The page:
Tuesday, November 24, 2020

Botswana highly vulnerable to money laundering – NBFIRA

Botswana will need to bolster up its anti-money laundering efforts as it becomes clear that the diamond led economy remains vulnerable to money laundering with the financial services sector flagged as the most vulnerable to concealment of the origins of illegally obtained money to appear as if it’s from legitimate sources.

Botswana’s national risk assessment results show that at national level the country is grappling with money laundering, rating the outlook at medium-high, as the national vulnerability to money laundering remains high.  The results released on Tuesday by Non-Bank Financial Institutions Regulatory Authority (NBFIRA) also reveal that the economy’s main threats emanate from the high incidence of poaching, motor vehicle theft, tax evasion, fraud and corruption.

“The wide expanse of the country and inadequate monitoring of the long and porous borders created vulnerabilities to all sorts of crimes including trans-national organised crime and the resultant vulnerability to money laundering risks,” said Oaitse Ramasedi, CEO of NBFIRA, the country’s regulator of non-banking institutions.

“Botswana’s geographical position presented a potential transit point for illicit funds and other illegal materials/substances including drug trafficking and human trafficking,” he said before adding that, “the political stability and the prosperity of the country also attracted illegal immigrants some of whom were found to have entered the country for the sole purpose  committing crime.”

Leading the pack in the most vulnerable sectors of the economy is the banking sector, followed closely by car dealers, insurance and the list also include professional misconducts. While money laundering activities were evident in many sectors of the economy, it was more common in the financial services sector due to the amount of large transactions involved.

The banking sector, rated medium-high in terms of vulnerability, has been hit by a spate of fraud related activities. Recently the Botswana Police arrested three Bulgarians who are alleged to have been behind the card skimming that led to customers losing their money after their cards were cloned, with some cash withdrawals happening as far as Indonesia.

For the non-banking sector, securities and insurance were rated medium and medium-high respectively, signalling a growing element of criminality in the billion pula sectors. Under the securities sector, the assessment was on the four sub-sectors: asset managers (rated medium-high), International Financial Services Sector (IFSCs) rated high, brokers (rated medium) and investment advisors (rated medium).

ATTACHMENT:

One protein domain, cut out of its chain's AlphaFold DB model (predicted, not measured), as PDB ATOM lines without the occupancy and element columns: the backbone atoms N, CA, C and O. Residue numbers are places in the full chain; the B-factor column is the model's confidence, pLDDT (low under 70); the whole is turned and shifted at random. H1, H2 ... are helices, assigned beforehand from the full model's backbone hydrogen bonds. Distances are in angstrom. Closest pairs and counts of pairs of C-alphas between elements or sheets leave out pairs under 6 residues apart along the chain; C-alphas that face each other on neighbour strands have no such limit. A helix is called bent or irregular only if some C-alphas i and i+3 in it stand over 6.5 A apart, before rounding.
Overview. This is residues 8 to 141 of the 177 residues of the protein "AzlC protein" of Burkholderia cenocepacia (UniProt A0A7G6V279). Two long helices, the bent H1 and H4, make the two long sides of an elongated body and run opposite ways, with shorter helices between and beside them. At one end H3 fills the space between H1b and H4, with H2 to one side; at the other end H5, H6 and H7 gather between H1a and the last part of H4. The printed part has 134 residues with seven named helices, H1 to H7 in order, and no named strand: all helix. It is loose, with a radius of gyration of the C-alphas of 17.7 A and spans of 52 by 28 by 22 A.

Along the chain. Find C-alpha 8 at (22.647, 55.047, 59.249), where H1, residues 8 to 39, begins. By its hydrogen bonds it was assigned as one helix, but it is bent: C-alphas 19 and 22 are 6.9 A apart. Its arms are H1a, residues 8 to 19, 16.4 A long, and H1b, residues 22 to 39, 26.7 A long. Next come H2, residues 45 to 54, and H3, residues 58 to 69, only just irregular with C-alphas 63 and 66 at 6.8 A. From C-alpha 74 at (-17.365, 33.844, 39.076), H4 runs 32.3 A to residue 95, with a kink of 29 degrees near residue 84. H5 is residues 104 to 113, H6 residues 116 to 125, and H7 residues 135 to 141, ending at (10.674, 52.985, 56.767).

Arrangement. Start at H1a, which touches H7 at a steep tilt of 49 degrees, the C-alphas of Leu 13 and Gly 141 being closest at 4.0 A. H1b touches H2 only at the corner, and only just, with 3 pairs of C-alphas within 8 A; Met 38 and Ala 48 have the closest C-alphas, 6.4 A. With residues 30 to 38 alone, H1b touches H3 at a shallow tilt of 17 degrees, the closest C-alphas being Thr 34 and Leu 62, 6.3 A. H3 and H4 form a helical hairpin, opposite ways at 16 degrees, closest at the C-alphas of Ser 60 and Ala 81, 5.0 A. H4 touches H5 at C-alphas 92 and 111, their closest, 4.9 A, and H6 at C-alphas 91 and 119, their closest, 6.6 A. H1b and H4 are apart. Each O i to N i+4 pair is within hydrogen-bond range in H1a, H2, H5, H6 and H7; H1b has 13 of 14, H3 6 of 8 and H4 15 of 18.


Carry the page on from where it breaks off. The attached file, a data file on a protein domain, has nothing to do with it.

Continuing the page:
NBFIRA singled out IFSCs as the most vulnerable to acts of money laundering due to the nature of their complex and diverse portfolio which comprises of insurance, fund management, lending and leasing as well as holding companies. Furthermore, majority of the IFSC companies set up headquarters in Botswana but have their subsidiaries and clients located outside the country, resulting in lack of cross border supervision and monitoring.

Investment institutions have of recent faced intense scrutiny following withering criticism of how they are conducting their business. In what is regarded as the biggest known financial scandal in the country, asset managers have found themselves hauled over the coals for their role in the P250 million National Petroleum fund scandal. Botswana Public Officers Pension Fund (BPOPF), the country’s biggest pension fund, had to cut ties with asset managers and investment advisors caught in compromising positions that have brought their fiduciary duties, ethics and governance to question.

The assessment results for the insurance sector show that the entire insurance industry’s vulnerability was medium high with higher vulnerability in the life insurance sector. Life insurance’s high exposure to money laundering emanates from its products which are long term and have investment feature. Life insurers are potentially prone to abuse by criminals including money launderers and terrorist financiers, as they promote highly flexible investmentÔÇötype products offering potential clients the opportunity to dispose of large volumes of money with relative ease and to recover their money whenever they want, even if that means taking a relatively small loss.

NBFIRA says the results of the national risk assessment are indicative of a low level awareness of money laundering or terrorist financing across all sectors of the economy.  The country’s increased vulnerability has also been partly blamed on ineffective enforcement of laws by regulators and supervisors. Another stumbling block to combating money laundering is the lack of collaboration among the relevant anti-money laundering authorities.

To this end the regulator has identified high priority actions which include development of a national policy and strategy on anti money laundering to guide national efforts to combat money laundering and terrorist financing. Other recommendations involve the closure of deficiencies and gaps in relevant legislations, and enhancement of supervision and enforcement of anti money laundering law by entities to ensure compliance with the anti money laundering obligations.

“Financial institutions should also consider the results of the national risk assessment when assessing their money laundering risk factors in relation to their customers, geographical exposure, products, services, transactions and delivery channels, and whether they are more susceptible to the prevailing crime types identified in the national risk assessment,” advised Ramasedi.

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